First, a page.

Our practice consultants routinely speak with doctors and come up with highly logical and reasonable conclusions about how the web works, especially for new patient acquisition. While plausible, these impressions are often completely wrong or greatly misinformed.
I would imagine doctors feel the same way about patients that diagnose themselves via symptoms the read about on health blogs.
In no particular order, here are some examples of common misdiagnosis:
“Testimonials Are The Same As Reviews”
Providers believe their website is the best place for a potential patient to find credible content about their services, especially testimonials. But this article – 2016 Is The Year Of Reviews – illustrates how reasonable, logical perceptions are far removed from reality.
The article echoes what we see with our current clients: patients just DO NOT CARE about testimonials on your site. Testimonials are those cherry-picked patient quotes, often anonymous and undated – that some doctors put on their web pages. They lack credibility and are ignored by patients.
Your patients want honest, unbiased feedback or “social proof,” preferably published by third parties. We’re talking about real patient reviews published on local business review sites like Google, Yelp, and healthcare-specific sites like Wellness.com, Vitals.com and, of course, Doctor.com.
If you have only testimonials on your website, you owe it to yourself to see a free demonstration of our exclusive technology that will collect REAL patient reviews right in your office, then publish those reviews on the top healthcare websites. Best of all, you can also publish those reviews on your own website.
Reach out and send me a message and start publishing real patient reviews – not just testimonials – on your website.
“I get most of my new patients from referrals. I don’t need to be on the web.”
You can no longer take granted that every referral will result in a new patient. An increasing number of potential new patients will “google” you by name when they get a referral from another provider or a friend.
If they don’t like what they see – you simply will not get that call. This referral leakage is a growing problem.
Common turnoffs include:
- Invisibility. Simply stated, it is unacceptable to NOT be on the first page of search results for your full name + town. Most search engines do a credible job of identifying you from available information. Getting a referral to an “unknown” provider is a real turnoff to a new patient.
- Inconsistent, erratic business listings that signal you are inattentive to your online presence. For example, you have multiple listings showing different addresses, different phone numbers, transposed first/last names. At best you look sketchy to a potential patient.
- Bad reviews: if you have bad reviews – or few reviews – a prospective patient is likely to be turned off. Despite the referral, the new patient may feel spooked and ignore the recommendation. [Note: this cuts both ways. The next time YOU make a referral to another provider, check out their online profiles. A poor online reputation reflect badly on YOU, not just the target provider.]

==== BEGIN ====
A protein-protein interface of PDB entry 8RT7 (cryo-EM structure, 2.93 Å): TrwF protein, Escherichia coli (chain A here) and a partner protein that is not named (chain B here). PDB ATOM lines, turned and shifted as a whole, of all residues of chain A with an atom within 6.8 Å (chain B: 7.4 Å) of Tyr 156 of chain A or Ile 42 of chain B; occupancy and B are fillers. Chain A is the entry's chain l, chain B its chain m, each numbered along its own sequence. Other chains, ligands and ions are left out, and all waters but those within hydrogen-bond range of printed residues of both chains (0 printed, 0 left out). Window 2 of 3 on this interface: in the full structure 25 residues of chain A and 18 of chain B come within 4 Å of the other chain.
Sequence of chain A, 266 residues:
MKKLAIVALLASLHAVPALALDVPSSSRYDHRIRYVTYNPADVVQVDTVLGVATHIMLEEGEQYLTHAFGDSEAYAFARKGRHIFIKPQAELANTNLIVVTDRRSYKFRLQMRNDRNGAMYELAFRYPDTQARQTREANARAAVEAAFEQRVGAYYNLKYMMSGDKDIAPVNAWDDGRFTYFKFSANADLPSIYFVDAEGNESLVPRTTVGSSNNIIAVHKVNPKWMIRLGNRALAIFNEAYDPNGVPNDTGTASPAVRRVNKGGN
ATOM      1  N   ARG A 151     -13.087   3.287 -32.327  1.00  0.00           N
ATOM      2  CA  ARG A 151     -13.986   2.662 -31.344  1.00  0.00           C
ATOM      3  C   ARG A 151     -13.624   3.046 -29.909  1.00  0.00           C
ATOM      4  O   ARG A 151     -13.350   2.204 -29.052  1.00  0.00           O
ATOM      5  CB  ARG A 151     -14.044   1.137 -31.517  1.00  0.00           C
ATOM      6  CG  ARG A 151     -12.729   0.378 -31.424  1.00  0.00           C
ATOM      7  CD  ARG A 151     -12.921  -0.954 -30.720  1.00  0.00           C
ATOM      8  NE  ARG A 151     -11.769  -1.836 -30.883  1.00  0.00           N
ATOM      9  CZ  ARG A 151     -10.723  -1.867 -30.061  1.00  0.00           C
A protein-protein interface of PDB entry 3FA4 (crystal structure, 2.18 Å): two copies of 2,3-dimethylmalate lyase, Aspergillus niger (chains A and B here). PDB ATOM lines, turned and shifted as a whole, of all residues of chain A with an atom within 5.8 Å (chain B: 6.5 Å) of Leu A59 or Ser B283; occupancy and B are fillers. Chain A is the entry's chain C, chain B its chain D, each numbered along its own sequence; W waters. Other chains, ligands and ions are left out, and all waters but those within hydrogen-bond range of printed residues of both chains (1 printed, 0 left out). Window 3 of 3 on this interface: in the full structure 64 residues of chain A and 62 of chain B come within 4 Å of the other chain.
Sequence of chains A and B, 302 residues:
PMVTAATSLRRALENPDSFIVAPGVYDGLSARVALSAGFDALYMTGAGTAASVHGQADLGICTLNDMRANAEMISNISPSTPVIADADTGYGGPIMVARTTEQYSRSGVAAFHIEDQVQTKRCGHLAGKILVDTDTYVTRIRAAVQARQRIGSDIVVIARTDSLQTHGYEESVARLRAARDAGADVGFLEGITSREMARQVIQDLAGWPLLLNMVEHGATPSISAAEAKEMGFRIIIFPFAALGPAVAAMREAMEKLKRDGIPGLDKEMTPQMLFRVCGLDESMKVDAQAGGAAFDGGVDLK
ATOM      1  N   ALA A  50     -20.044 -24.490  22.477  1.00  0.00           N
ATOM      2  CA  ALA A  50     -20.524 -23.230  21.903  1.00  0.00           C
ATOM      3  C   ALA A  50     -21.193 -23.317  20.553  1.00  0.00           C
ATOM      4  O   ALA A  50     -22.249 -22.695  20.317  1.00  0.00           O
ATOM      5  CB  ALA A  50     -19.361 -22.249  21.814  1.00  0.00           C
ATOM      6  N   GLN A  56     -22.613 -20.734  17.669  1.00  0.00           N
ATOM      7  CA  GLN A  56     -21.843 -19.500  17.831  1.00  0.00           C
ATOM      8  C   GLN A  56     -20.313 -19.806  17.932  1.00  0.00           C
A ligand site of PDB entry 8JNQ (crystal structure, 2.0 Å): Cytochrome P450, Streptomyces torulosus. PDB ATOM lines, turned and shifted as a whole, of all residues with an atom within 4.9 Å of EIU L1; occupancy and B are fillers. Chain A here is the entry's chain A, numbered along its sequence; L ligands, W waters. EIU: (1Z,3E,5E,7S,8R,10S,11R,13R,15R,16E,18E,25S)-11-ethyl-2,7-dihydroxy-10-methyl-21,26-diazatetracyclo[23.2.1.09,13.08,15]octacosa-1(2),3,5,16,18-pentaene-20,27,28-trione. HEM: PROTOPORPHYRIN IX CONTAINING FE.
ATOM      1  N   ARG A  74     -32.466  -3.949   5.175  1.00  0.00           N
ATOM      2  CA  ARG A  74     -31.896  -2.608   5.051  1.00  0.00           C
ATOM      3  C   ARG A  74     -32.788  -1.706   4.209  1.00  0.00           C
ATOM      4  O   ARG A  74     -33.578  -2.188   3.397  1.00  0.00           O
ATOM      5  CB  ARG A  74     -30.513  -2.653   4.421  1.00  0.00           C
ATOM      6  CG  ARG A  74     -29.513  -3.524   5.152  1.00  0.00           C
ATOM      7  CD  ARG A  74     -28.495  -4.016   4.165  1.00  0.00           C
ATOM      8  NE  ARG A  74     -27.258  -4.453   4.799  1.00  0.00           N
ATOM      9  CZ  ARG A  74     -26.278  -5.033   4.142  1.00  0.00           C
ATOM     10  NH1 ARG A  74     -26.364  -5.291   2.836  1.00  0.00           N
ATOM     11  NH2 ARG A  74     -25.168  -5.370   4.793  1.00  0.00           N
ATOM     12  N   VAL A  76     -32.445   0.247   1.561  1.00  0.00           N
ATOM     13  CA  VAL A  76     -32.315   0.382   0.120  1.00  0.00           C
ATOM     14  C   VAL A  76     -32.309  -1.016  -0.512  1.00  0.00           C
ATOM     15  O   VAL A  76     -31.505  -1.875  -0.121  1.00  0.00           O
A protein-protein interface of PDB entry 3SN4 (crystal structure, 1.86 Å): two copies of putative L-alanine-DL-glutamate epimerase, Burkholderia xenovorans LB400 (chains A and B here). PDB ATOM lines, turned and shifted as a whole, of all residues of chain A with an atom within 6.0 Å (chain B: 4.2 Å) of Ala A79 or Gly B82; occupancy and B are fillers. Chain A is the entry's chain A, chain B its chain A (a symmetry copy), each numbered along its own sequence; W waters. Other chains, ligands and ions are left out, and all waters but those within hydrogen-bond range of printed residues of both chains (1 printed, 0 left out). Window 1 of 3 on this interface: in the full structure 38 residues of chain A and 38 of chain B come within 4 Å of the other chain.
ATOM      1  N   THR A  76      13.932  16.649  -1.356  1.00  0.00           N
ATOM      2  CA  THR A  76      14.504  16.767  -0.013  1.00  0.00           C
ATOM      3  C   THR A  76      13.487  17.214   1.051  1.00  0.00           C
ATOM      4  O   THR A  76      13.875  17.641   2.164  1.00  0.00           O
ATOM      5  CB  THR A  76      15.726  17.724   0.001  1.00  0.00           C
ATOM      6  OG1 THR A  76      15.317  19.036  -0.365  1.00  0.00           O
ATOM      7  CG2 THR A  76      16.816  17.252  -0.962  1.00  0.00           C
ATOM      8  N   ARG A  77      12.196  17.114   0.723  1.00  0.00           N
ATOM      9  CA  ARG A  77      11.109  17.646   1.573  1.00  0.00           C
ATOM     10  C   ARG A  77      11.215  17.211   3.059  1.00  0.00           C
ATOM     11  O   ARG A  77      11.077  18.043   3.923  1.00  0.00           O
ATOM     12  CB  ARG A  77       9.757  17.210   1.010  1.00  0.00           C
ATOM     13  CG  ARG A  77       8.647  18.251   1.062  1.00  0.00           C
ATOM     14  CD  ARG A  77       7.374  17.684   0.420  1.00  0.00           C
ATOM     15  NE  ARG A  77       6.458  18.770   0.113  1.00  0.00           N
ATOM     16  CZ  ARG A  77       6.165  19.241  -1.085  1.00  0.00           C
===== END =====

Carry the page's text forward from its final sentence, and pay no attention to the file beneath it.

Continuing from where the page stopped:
- Ugly, neglected listings: this one is a bit more subjective but listings with poor, dated photos, ugly graphics, sparse information is just not adequate. This is especially true in competitive fields such as cosmetic dentistry, cosmetic surgery or dermatology. Patients have multiple choices that will show up when they are looking for you by name.
- Sparse, inadequate listings: even if you’re a world-class expert in your field, if your online presence doesn’t confirm this fact to a lay audience, you will not get all the referrals you deserve. Patients are not well qualified to make a judgement about the quality of your professional credentials. However, it is fair to say they patients are persuaded by the quantity of your accomplishments. Make sure your online presence reflects the fullest extent of your skill.
“Marketing is a waste of money. I only get junk new patient calls.”
In the business of using the internet to get new patients, there’s a sobering statistic that resonates among marketing agencies and paid lead generation (lead gen) services: “70% of lead gen calls go unanswered.”
Think about this: you spend hundreds of dollars each month on advertising, pay-per-click, social media, blogging, etc. The phone rings but no one answered!
And, contrary to your best hopes, new patients shopping around are not compelled to leave a voice mail. They hang up and try again
Even when someone does answer the phone, it is rare that person is a gifted sales person. Far too often its a harried receptionist or practice admin who’s juggling the billing system, the scheduling system, filing, and a full waiting room. And likely that person is NOT earning a commission on new patients booked and never received any sales training on how to handle new patient calls.
We recommend practices invest in a holistic inbound marketing process to make sure every call counts:
- Get a call tracking solutions that record calls (with proper patient notification), so that you (as the practice owner) can listen to how calls are answered, and coach your staff on the basics of phone etiquette and salesmanship.
- Script common calls, and especially how to handle “junk” calls like insurance or price shopping.
- Invest in staff training, or consider a dedicated receptionist for inbound new patient calls. There’s an art to answering some basic questions while getting the patient to step in the door. If you’re current staff doesn’t have the time – or skill – to talk this talk, find an outside service that does.